For straightforward cases, testators can use a very simple will format with wording such as this:

Io sottoscritto/a, …………………. (indicare cognome, nome, luogo e data di nascita, residenza) revoca tutte le mie precedenti disposizioni testamentarie. Dispongo del mio patrimonio al momento della mia morte come segue.

Nomino erede universale di tutti i miei beni terreni …………. (indicare cognome, nome ed eventuali rapporti di parentela. Se non si tratta di un parente, indicare anche luogo e data di nascita).

Cedo a ………… (indicare cognome, nome ed eventuale parentela, se non è un parente è opportuno indicare luogo e data di nascita) i seguenti beni: …………………….. (specificare chiaramente i beni).



I, the undersigned, …………………. (indicate surname, name, place and date of birth, residence) herewith revoke all my previous testamentary dispositions. I dispose of my patrimony at the time of my death as follows.

I appoint as universal heir of all my worldly goods …………. (indicate surname, name and any relationship of kinship. If it is not a relative, you should also indicate place and date of birth).

I give to ………… (indicate surname, name and any relationship, if it is not a relative, it is appropriate to indicate place and date of birth) the following assets: …………………….. (clearly specify the assets).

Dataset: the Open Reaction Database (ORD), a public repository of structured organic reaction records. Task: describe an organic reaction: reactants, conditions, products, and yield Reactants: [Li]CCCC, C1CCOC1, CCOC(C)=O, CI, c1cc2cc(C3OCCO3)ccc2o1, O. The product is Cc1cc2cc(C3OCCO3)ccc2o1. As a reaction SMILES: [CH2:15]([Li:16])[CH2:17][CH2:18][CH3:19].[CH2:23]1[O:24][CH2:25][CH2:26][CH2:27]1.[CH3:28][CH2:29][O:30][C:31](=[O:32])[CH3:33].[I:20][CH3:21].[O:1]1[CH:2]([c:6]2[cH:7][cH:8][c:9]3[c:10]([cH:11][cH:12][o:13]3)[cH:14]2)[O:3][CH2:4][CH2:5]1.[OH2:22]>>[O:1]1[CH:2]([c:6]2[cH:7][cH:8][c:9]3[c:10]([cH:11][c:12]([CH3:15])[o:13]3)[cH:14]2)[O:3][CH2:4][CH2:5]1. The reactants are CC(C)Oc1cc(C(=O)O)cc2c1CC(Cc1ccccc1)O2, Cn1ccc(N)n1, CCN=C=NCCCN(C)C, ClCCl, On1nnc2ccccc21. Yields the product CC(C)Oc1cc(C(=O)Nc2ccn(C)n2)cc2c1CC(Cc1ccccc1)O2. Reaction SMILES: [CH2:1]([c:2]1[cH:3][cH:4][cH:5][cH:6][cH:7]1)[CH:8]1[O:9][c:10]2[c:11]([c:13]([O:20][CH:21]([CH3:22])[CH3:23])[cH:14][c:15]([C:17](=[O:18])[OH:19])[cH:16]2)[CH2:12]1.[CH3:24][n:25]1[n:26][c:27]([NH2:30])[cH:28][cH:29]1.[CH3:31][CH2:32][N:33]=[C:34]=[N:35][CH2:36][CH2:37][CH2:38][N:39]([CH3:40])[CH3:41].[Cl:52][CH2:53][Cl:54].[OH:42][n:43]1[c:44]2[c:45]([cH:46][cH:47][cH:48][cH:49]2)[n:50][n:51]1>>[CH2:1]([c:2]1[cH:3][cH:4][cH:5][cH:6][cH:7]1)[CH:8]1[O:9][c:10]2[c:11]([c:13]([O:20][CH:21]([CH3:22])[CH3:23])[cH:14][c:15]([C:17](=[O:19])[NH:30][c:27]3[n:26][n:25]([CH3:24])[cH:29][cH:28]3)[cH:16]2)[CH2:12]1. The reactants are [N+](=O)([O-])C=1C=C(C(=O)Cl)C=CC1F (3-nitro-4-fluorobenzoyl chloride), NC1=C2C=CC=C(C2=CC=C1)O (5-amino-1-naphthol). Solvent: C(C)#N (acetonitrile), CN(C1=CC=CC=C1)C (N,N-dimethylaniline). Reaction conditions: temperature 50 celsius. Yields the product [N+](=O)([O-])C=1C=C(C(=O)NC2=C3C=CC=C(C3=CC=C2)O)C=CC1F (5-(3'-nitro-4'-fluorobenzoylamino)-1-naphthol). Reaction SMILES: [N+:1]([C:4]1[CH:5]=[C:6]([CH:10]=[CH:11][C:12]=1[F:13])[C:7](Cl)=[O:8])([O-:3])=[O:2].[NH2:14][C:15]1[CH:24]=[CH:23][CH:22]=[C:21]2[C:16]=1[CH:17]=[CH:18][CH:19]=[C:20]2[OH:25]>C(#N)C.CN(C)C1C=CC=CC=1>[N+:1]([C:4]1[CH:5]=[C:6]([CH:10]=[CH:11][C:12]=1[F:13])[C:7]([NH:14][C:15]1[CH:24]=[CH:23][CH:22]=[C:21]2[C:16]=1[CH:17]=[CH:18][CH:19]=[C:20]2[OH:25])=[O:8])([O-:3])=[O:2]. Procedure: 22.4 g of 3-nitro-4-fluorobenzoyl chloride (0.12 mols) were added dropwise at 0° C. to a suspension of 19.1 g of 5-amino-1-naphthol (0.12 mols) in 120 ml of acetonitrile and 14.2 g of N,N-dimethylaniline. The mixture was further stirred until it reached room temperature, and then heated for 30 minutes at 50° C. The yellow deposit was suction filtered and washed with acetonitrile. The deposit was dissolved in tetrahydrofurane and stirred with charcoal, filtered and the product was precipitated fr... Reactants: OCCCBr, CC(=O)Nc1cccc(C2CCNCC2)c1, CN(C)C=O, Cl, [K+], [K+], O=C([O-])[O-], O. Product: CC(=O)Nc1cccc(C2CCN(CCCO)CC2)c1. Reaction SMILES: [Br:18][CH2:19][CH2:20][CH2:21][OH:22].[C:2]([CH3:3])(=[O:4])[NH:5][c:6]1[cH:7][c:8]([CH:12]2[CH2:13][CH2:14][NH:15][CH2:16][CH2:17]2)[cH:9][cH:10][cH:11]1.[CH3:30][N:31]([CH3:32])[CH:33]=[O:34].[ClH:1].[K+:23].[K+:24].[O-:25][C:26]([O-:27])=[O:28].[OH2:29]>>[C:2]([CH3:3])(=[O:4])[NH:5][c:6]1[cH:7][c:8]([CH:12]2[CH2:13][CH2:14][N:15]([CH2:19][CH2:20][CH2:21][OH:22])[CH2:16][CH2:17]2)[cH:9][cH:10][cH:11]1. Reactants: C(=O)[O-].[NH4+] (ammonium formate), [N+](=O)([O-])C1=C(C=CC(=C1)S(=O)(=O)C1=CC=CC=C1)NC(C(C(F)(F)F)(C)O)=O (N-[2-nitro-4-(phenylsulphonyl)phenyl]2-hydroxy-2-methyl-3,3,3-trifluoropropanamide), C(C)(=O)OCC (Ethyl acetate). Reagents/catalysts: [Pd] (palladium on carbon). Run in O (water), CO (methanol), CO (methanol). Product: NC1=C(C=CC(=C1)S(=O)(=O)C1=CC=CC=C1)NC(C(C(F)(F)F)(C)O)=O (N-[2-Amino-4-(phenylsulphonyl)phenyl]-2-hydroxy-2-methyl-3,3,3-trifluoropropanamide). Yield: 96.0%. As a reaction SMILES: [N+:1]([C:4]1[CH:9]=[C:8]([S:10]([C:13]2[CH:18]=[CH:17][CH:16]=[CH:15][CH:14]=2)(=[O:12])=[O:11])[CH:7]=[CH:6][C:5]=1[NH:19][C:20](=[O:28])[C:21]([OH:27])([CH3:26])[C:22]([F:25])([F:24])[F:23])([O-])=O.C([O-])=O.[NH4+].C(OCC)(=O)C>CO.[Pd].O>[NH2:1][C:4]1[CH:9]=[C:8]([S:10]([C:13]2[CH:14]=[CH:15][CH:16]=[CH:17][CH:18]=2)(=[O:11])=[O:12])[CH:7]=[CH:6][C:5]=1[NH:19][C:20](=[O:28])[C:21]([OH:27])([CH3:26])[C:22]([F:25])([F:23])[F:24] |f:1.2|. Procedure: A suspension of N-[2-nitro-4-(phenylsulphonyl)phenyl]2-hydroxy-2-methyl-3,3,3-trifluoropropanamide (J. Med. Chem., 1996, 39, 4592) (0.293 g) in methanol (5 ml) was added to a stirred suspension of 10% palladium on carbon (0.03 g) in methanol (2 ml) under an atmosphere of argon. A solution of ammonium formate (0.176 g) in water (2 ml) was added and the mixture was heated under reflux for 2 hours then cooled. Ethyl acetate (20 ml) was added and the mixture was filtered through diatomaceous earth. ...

Finally …

Even if you think your situation is straightforward, it may not be. If you own property in Italy and elsewhere, this adds a layer of complexity. It will require cross border legal expertise. We therefore recommend that you seek independent legal advice regarding your personal circumstances.

At De Tullio Law Firm, we have over 55 years of experience managing cross border and Italian inheritance matters throughout Italy. We are a member of STEP, the world’s leading professional association for trust and estate practitioners.

If you would like to discuss your estate plan with us or if you are considering making an Italian will, please get in touch at: info@detulliolawfirm.com


You may also be interested in Do beneficiaries have to pay taxes on inheritance?